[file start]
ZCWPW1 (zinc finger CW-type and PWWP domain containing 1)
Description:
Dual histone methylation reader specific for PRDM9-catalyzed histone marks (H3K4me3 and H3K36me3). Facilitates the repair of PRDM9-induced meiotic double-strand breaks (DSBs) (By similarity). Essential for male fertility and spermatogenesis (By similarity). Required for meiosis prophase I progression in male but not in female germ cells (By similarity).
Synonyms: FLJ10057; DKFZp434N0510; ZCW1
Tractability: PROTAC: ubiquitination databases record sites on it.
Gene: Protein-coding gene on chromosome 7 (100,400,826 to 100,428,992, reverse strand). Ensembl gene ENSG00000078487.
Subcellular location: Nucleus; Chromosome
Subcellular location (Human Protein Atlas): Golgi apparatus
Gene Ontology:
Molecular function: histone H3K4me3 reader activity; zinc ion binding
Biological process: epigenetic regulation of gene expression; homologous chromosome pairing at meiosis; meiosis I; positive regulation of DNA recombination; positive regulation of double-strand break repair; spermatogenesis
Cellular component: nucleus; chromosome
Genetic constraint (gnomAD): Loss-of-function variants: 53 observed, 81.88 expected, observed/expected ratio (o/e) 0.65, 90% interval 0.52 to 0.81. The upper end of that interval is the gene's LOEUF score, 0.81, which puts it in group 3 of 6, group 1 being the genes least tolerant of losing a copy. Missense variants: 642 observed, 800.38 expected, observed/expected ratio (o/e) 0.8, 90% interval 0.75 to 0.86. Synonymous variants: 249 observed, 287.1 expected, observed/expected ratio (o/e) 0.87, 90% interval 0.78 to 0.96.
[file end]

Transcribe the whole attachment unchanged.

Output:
ZCWPW1 (zinc finger CW-type and PWWP domain containing 1)
Description:
Dual histone methylation reader specific for PRDM9-catalyzed histone marks (H3K4me3 and H3K36me3). Facilitates the repair of PRDM9-induced meiotic double-strand breaks (DSBs) (By similarity). Essential for male fertility and spermatogenesis (By similarity). Required for meiosis prophase I progression in male but not in female germ cells (By similarity).
Synonyms: FLJ10057; DKFZp434N0510; ZCW1
Tractability: PROTAC: ubiquitination databases record sites on it.
Gene: Protein-coding gene on chromosome 7 (100,400,826 to 100,428,992, reverse strand). Ensembl gene ENSG00000078487.
Subcellular location: Nucleus; Chromosome
Subcellular location (Human Protein Atlas): Golgi apparatus
Gene Ontology:
Molecular function: histone H3K4me3 reader activity; zinc ion binding
Biological process: epigenetic regulation of gene expression; homologous chromosome pairing at meiosis; meiosis I; positive regulation of DNA recombination; positive regulation of double-strand break repair; spermatogenesis
Cellular component: nucleus; chromosome
Genetic constraint (gnomAD): Loss-of-function variants: 53 observed, 81.88 expected, observed/expected ratio (o/e) 0.65, 90% interval 0.52 to 0.81. The upper end of that interval is the gene's LOEUF score, 0.81, which puts it in group 3 of 6, group 1 being the genes least tolerant of losing a copy. Missense variants: 642 observed, 800.38 expected, observed/expected ratio (o/e) 0.8, 90% interval 0.75 to 0.86. Synonymous variants: 249 observed, 287.1 expected, observed/expected ratio (o/e) 0.87, 90% interval 0.78 to 0.96.